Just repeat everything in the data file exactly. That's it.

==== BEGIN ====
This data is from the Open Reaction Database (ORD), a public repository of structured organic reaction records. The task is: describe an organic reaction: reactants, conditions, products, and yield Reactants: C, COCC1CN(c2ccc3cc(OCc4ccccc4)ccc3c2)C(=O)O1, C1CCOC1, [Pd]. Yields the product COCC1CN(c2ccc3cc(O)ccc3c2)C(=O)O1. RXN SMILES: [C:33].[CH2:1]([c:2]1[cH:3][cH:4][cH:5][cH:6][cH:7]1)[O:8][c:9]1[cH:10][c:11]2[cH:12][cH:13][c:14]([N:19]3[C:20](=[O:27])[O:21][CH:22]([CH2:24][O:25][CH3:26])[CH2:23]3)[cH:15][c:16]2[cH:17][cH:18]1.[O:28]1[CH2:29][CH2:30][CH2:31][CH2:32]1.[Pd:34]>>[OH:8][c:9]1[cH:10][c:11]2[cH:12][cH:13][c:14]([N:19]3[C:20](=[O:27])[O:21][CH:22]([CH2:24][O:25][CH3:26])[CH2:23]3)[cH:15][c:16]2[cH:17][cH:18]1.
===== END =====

This data is from the Open Reaction Database (ORD), a public repository of structured organic reaction records. The task is: describe an organic reaction: reactants, conditions, products, and yield Reactants: C, COCC1CN(c2ccc3cc(OCc4ccccc4)ccc3c2)C(=O)O1, C1CCOC1, [Pd]. Yields the product COCC1CN(c2ccc3cc(O)ccc3c2)C(=O)O1. RXN SMILES: [C:33].[CH2:1]([c:2]1[cH:3][cH:4][cH:5][cH:6][cH:7]1)[O:8][c:9]1[cH:10][c:11]2[cH:12][cH:13][c:14]([N:19]3[C:20](=[O:27])[O:21][CH:22]([CH2:24][O:25][CH3:26])[CH2:23]3)[cH:15][c:16]2[cH:17][cH:18]1.[O:28]1[CH2:29][CH2:30][CH2:31][CH2:32]1.[Pd:34]>>[OH:8][c:9]1[cH:10][c:11]2[cH:12][cH:13][c:14]([N:19]3[C:20](=[O:27])[O:21][CH:22]([CH2:24][O:25][CH3:26])[CH2:23]3)[cH:15][c:16]2[cH:17][cH:18]1.